Some suggestions if the projector doesn't turn on.
- Unplug the power cord. This resets everything in the projector.
- Remove & replace the lamp unit. This can reseat its power connection.
- Wait 30 minutes to ensure the projector is reset, then reattach the power cord.
- When you restore power, are the LEDs on top of the projector blinking? If so, the manual gives you a decode guide.
- If the lights aren't blinking after reconnecting power, then press the power button on top of the projector.
- Are the lights blinking in a pattern now? If so, use the manual to decode.
Recently received my neighbor's DLA-HD1 when I saw it gathering dust on a shelf in his garage. It had died and local shop couldn't repair it. Told him I have a hobby of fixing high-tech stuff without a deadline, asked for it. He was glad to give the useless thing to a good home.
Finally found and fixed the problem, now have a nice PJ, AV receiver (he upgraded his AV receiver when he bought the replacement 3D projector), screen and replacement lamp. At $0 purchase price. Will go into daughter's basement when her husband finishes the remodel. A very motivated man. Plus earned a few father-in-law credits.
After trying to fix several things that weren't broken, came down to the lamp hatch cover switch. The long finger coming off the bottom of the hatch operates a small switch inside the case. Lamp would start warming up, turn off and projector LEDs would blink. Finally decoded them, concluded it was some sensor warning the PJ that the lamp wasn't properly covered. Disassembled and found two candidates, fixed both.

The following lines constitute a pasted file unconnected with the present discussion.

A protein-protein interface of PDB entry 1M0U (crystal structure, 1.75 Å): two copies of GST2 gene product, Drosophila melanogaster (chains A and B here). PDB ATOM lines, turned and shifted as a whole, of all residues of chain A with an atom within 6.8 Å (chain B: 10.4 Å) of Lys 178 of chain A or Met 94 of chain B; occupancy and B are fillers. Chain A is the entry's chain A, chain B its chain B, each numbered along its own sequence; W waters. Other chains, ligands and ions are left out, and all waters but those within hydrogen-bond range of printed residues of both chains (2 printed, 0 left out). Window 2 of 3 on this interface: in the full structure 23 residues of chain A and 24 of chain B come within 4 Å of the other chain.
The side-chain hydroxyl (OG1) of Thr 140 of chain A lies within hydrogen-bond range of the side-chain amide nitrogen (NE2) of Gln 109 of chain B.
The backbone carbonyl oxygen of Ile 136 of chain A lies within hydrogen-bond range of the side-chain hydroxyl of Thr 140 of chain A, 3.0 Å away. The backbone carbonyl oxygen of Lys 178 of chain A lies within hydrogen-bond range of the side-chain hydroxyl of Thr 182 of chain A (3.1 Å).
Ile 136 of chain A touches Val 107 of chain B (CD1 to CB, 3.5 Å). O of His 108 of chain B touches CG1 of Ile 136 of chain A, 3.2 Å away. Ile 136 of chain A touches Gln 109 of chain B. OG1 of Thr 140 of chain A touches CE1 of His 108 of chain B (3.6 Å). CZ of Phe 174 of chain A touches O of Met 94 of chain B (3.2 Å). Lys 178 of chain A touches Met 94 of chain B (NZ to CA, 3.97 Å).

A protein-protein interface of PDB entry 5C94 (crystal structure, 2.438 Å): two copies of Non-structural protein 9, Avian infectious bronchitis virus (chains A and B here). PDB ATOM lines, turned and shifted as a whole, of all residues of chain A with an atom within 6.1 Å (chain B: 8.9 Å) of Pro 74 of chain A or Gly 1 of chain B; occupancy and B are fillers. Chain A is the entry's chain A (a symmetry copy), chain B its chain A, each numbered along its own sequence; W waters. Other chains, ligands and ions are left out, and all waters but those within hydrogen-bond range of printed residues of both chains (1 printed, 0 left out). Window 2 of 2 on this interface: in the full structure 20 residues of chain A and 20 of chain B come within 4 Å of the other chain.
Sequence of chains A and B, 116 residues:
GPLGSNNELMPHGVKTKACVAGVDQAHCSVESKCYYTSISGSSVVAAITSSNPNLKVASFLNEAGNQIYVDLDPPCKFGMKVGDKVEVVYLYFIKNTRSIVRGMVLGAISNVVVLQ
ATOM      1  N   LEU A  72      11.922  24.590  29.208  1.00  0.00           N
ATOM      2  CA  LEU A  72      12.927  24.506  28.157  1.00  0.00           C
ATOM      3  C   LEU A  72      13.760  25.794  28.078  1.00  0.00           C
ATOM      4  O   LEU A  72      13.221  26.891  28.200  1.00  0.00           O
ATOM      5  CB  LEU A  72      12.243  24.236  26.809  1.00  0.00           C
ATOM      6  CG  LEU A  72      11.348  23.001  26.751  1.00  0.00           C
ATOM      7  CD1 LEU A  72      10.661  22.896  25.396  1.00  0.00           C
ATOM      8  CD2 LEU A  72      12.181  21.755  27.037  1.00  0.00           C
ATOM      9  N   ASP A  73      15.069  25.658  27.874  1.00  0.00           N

The neighbor's late wife was a smoker, cigarette smoke probably fouled the switch contacts. Removed the switch. Blew compressed air into all its little niches, gently operated it from limit-to-limit about 20 times to try to clear things out. Reassembled and the projector works. Very satisfying.
Also cleared thick haze from the fresnel lens surface. Probably cigarette smoke baked on by the lamp's heat. Used a microfiber cloth barely dampened with distilled water.
The other candidate for "exposed lamp" is the black plastic piece covering the top of the passage between lamp and fresnel lens leading into optics. I bent its two copper fingers to ensure they made solid contact with the steel covering the optics portion.
When you replace the fan in the air duct during reassembly, ensure it's facing the correct direction. The shiny label at the fan's center should face the exhaust duct. There's also an indicator on the edge of the fan with two arrows at right angles. One shows which way the air will be blown, the other shows which way the blades spin.